The Poland-Belarusian Immigrant & Humanitarian Crisis



FILE PHOTO: Polish soldiers and police watch migrants at the Poland/Belarus border near Kuznica, Poland, in this photograph released by the Territorial Defence Forces, November 12, 2021. Irek Dorozanski/DWOT/Handout via REUTERS

Age-old combatants, Russia, and the West’s face off on a new front: the Poland-Belarusian border. 


In 2020, incumbent President, Alexander Lukashenko of Belarus, claimed that he won the presidential election. This triggered massive protests among the people as he and his regime have long been accused of electoral fraud. Lukashenko’s refusal to step down caused extreme sanctions to be placed upon Belarus by the European Union and other Western nations. It also caused Belarus to earn the nickname, “the last European dictatorship.” 

These events were swiftly followed by the forced expatriation of the woman many believed Lukashenko lost the 2020 presidential election to, Sviatlana Tsikhanouskaya, and the forced landing of a Ryanair Flight to arrest journalist and political activist, Roman Protasevich. These events only caused more concern from the West and more sanctions to be placed on Belarus according to Notably, throughout all of this, both Belarus and Lukashenko had the backing of Russia. 

The Making of a Crisis

Ever since July of 2021, Belarus’s President Alexander Lukashenko has been threatening to cause an influx of “criminals” from the Middle East in Poland, as the threat of criminal immigrants is more likely to upset the Polish government. He planned to do this by flooding their borders and helping immigrants illegally cross through them. Since then, the Lukashenko government has been inviting hundreds, if not thousands of Middle Eastern  immigrants from destabilized regions to Belarus by making Belarus seem extremely attractive to these refugees.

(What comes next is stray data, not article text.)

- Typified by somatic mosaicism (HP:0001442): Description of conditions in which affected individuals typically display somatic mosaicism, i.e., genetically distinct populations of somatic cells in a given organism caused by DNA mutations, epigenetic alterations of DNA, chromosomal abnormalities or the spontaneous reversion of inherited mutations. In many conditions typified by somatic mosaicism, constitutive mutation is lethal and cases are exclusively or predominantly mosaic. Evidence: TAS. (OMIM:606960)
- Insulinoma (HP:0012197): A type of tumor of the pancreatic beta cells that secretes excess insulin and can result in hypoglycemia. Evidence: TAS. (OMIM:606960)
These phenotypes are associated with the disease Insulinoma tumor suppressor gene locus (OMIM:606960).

However, once these people reach Belarus, they are forced onwards and made to try to illegally cross the border to Poland and sometimes Lithuania and Latvia, oftentimes with direct help from Belarusian border troops. Additionally, they are even told that it is perfectly legal to cross into Poland and other countries, even without the proper papers and documentation. If they refuse, the migrants are oftentimes beaten and forced onwards. According to the UN, they are usually given little to no food, water, or other supplies and tend to be underdressed for the European weather as they are coming from warmer climates. Once the refugees reach the border with Poland, they are either illegally snuck through by Belarusian troops or refused entry by Polish troops and forced to try to find another way through by the Belarusian troops. 

This cycle continues until the refugees either make it through to Poland and possibly farther west without being caught or are forced back to Minsk (the capital of Belarus). Each time the cycle repeats, the migrants only become more and more ragged with hunger, disease, and fear. Belarusian guards and officials have also been also refusing to let the migrants return home and have been found to have beaten them if they attempted to return home. On top of all of this, Belarus has been refusing humanitarian aid for the refugees from Poland and other members of the European Union. 


This crisis had been described as hybrid warfare based on human trafficking by the governments of Lithuania, Latvia, and Poland on numerous occasions. By forcing such vulnerable peoples through the border, Belarus hopes to make it more difficult for the countries they border to force the migrants out. Additionally, out of all of this, Belarus hopes to force the European Union’s hand to lift the sanctions placed on Belarus. By supporting Belarus, Russia hopes to destabilize the West and strike back against the EU.

Either way, this proxy-war has evolved into a full-out humanitarian crisis and human lives rest on the outcome of future diplomatic endeavors to ease the tensions.